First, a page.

Russia, China, Germany reject US evidence of Iran’s covert nuke program
Russia, China and Germany refuse to countenance tougher sanctions against Iran notwithstanding the International Atomic Energy Agency’s report from Vienna that its inspections of suspect activities and covert projects were stalled by Tehran’s non-cooperation. Diplomats for the five permanent Security Council members and Germany, meeting at the State Department Friday, Sept 19, therefore failed to agree on a new round of sanctions ahead of their foreign ministers’ meeting at UN Center next week.
The meeting avoided discussing the timing and content of a fourth round of sanctions, only broadly calling on Iran – for the umpteenth time after numerous rejections – to accept the incentives on offer for halting uranium enrichment and cooperating with UN inspections.
The nuclear watchdog reported that Tehran had stalled its efforts to establish whether or not Iran was developing nuclear warheads, enriching uranium for military purposes, testing nuclear explosives or building nuclear-capable missiles.
Tuesday, Sept 16, the UN watchdog gave a closed meeting of the 35-nation board of the International Atomic Energy Agency photos and documents proving Iran had tried to refit a long-distance Shehab missile to carry a nuclear payload. The also produced calculations and diagrams from Iranian missile and nuclear experts’ computers on nuclear detonations and how to build nuclear-capable missiles.
The next day, Wednesday, CIA chief Michael Hayden disclosed that the destruction of the Syrian reactor – as a result of intelligence collaboration with a “foreign partner” who first identified the facility’s purpose – spoiled a project “that could have provided Syria with plutonium for nuclear weapons.”
He did not name the foreign partner, but the reference to Israel was obvious. He also said the reactor was similar to the North Korean model.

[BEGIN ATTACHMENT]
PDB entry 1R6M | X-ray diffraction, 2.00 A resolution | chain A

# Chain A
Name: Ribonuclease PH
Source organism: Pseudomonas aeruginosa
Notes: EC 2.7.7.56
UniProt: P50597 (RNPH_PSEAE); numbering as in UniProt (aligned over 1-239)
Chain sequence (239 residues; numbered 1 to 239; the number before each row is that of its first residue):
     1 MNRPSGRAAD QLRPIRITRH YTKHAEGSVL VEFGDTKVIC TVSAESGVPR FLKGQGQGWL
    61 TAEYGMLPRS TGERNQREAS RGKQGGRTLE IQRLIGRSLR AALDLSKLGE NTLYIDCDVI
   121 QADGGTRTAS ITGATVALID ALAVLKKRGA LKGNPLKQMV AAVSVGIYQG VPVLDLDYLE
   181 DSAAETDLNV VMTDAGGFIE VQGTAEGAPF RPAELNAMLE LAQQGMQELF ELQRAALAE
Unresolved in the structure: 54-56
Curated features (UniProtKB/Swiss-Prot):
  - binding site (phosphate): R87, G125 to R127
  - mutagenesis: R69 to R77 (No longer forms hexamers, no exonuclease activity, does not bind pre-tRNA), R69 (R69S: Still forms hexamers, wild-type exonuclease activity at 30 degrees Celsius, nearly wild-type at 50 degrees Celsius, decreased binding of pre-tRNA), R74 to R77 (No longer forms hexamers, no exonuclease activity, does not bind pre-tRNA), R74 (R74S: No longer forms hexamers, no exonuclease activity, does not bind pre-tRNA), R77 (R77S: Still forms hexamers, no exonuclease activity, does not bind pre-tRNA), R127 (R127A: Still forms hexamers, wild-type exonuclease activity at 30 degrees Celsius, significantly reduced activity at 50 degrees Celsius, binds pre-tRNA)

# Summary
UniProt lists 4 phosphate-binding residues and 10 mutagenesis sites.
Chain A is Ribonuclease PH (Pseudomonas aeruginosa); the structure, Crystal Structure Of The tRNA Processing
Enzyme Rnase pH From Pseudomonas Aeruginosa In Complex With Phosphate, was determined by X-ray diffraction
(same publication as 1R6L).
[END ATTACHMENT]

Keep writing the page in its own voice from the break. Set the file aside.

“We were able last year to spoil a big secret, a project that could have provided Syria with plutonium for nuclear weapons,” Hayden said, adding: “When pipes for a massive cooling system were laid out to the Euphrates River in the spring of 2007, there would have been little doubt this was a nuclear reactor.”
The Bush administration released all this data in order to back up the IAEA report and tell the international community that the US and Israel were furnished with more intelligence confirming Iran’s covert nuclear projects and the clandestine partnershipn between Tehran, Damascus and Pyongyang. North Korea was also made aware that Washington had not missed its preparations for re-activating its nuclear reactor.
Nuclear watchdog officials asked Tehran to explain why its experts were busy making calculations for military projects, claimed to be non-existent. No answer has been forthcoming as yet. The Iranian representative only said the materials had been forged by certain parties as a provocation.
Nonetheless, Russian, Chinese and German diplomats attending the IAEA board meeting last Tuesday insisted that the evidence they saw did not prove Iran was engaged in developing nuclear weapons.
Despite the fact that leading world powers have tied themselves in knots to avoid keeping nuclear weapons out of Iran’s hands, Israel’s prime minister Shimon Peres plans to deliver a speech at the UN General Assembly next week announcing that Israel is against resorting to military action against Iran and relies on sanctions.
debkafile‘s political circles stress that the Israeli government has never confirmed the position embodied in his address.
Ahead of his address to the General Assembly, Iranian president Mahmoud Ahmadinejad, grandstanding as always, challenged the American presidential candidates to a public debate “over global issues, in the presence of the media at the UN. He also said that while “some say the idea of Greater Israel has expired, I say the idea of lesser Israel has expired, too.”